Re: Interim meetings - changing the way we work

Benoit Claise <> Mon, 02 March 2015 21:24 UTC

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Date: Mon, 02 Mar 2015 22:23:56 +0100
From: Benoit Claise <>
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To: "t.p." <>, "Thomas D. Nadeau" <>, Berger Lou <>
Subject: Re: Interim meetings - changing the way we work
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On 27/02/2015 16:03, t.p. wrote:
> Inline <tp>
> ----- Original Message -----
> From: "Thomas D. Nadeau" <>
> To: "Berger Lou" <>
> Cc: <>
> Sent: Thursday, February 26, 2015 10:23 PM
>> On Feb 26, 2015:5:12 PM, at 5:12 PM, Lou Berger <>
> wrote:
>> Tom,
>> On 2/26/2015 4:48 PM, Thomas D. Nadeau wrote:
>>>> On Feb 26, 2015:4:30 PM, at 4:30 PM, Joel M. Halpern
> <> wrote:
>>>> Thomas, if participants who can not make the conference calls are
> obliged to listen to the full recordings to get the key points of what
> has happened, why, what are the questions, and similar issues that need
> to be visible to the WG, then we are not running an inclusive process
> that allows for participation by the range of individuals we need.
>>> That is the problem. We're really only geared to have full-on, in
> person meetings all the time. That does not lend itself to being
> flexible/agile.  That is not to say that I want to exclude anyone, but
> to be fair, if a subset of people want to move a pile of work forward,
> we shouldn't ENCOURAGE that behavior not stifle.
>> It sounds to that you are describing design team meetings (or, in some
>> cases, an authors meetings).  I'm not sure what makes folks think that
>> the only way folks can collaborate is via the mail list or full on
>> interim meetings.
> Yes.
>>>> There is a reason that the IETF distinguishes between design teams
> meetings, where the design team has to explain their work carefully to
> the WG, and working group meetings.  There has always been a problem of
> not getting as much context as we would like from the WG minutes.  But
> since we explicitly take all resolutions to the list, this is
> ameliorated by folks being able to ask for explanations, by those issues
> being taken to the list promptly, and by the fact that we only met 3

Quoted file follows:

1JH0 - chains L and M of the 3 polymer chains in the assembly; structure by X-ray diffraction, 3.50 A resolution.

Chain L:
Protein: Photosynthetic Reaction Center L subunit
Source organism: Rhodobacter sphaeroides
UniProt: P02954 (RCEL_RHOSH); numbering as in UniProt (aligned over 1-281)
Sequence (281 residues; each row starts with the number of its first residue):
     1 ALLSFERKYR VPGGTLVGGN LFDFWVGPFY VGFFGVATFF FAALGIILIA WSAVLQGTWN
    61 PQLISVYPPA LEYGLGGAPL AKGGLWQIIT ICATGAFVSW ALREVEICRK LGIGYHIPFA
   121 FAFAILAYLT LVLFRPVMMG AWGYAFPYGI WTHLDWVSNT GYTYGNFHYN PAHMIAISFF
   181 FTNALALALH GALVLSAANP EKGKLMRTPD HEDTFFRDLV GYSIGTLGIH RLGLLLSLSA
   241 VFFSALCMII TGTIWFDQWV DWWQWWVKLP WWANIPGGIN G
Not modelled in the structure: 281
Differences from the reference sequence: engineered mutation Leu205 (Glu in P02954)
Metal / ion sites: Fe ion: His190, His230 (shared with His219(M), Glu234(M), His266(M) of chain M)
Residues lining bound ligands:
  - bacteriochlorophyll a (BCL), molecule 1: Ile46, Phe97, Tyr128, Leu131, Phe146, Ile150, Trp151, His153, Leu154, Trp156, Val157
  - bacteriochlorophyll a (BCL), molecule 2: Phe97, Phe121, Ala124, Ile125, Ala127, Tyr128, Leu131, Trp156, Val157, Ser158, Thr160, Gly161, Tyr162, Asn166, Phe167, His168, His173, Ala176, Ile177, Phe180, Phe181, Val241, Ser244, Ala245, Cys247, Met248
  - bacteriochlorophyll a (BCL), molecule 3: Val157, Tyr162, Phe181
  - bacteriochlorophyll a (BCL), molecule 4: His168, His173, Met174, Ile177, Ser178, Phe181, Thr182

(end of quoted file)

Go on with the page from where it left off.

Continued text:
> times a year.  If you have bi-weekly calls and the WG can not tell what
> is going on with those calls, then what you have is a design team.  And
> then the folks involved need to own up to it as a design team,
> understand that they need to explain to the list what they have
> analyzed, their reasoning, and their conclusions.
>>> Design teams should be able to work asynchronously, but with fixed
> schedules and not have to have everything explicitly documented at every
> step.
>> 100% agree.
>> I've been involved in many of such meetings (conf calls, webex, etc.)
>> and the key is that DT/authors' meetings need to be explained and
>> discussed on the list *at a time of their choosing*, which in my
>> experience is usually when a draft is published/updated.
>>> If someone else is curious, they can get involved but not in order to
> slow things down or throw a monkey wrench into the works. If people want
> to keep leaning back on 10 year old process RFCs and arguing "well thats
> just the way we've always done things around here" then this
> organization is going to continue to slow its progress even more - and
> its descent into irrelevancy.  There are a lot of people here (myself
> included) that want to evolve things because they think the IETF still
> has a lot to offer the industry. But if the organization won't evolve,
> people will take the path of least resistance and go elsewhere as they
> have been doing if you haven't noticed.
>> This statement just confuses me as you note below we've always had
> ways
>> for folks to make progress fast -- when there's interest in doing so.
>> It just seems to me that many are enamored with interims and think
> it's
>> the sole/best way of demonstrating progress between full meetings.
>> Perhaps you're just saying that they're mistaken...
> Its not being enamored as much as it being one of the only
> obvious/acceptable vehicles to progress WG-level
> work forward - at least if the management is involved. In NETMOD for
> example, we've broken the interims into two "themes": Yang 1.1 work and
> modeling.  The former is like its own design team, and the latter is
> like many design teams coming to one place every other week.  The former
> not only meets every other week, but discusses issues on the list. But
> to the latter - that is more like a touch point for those subteams.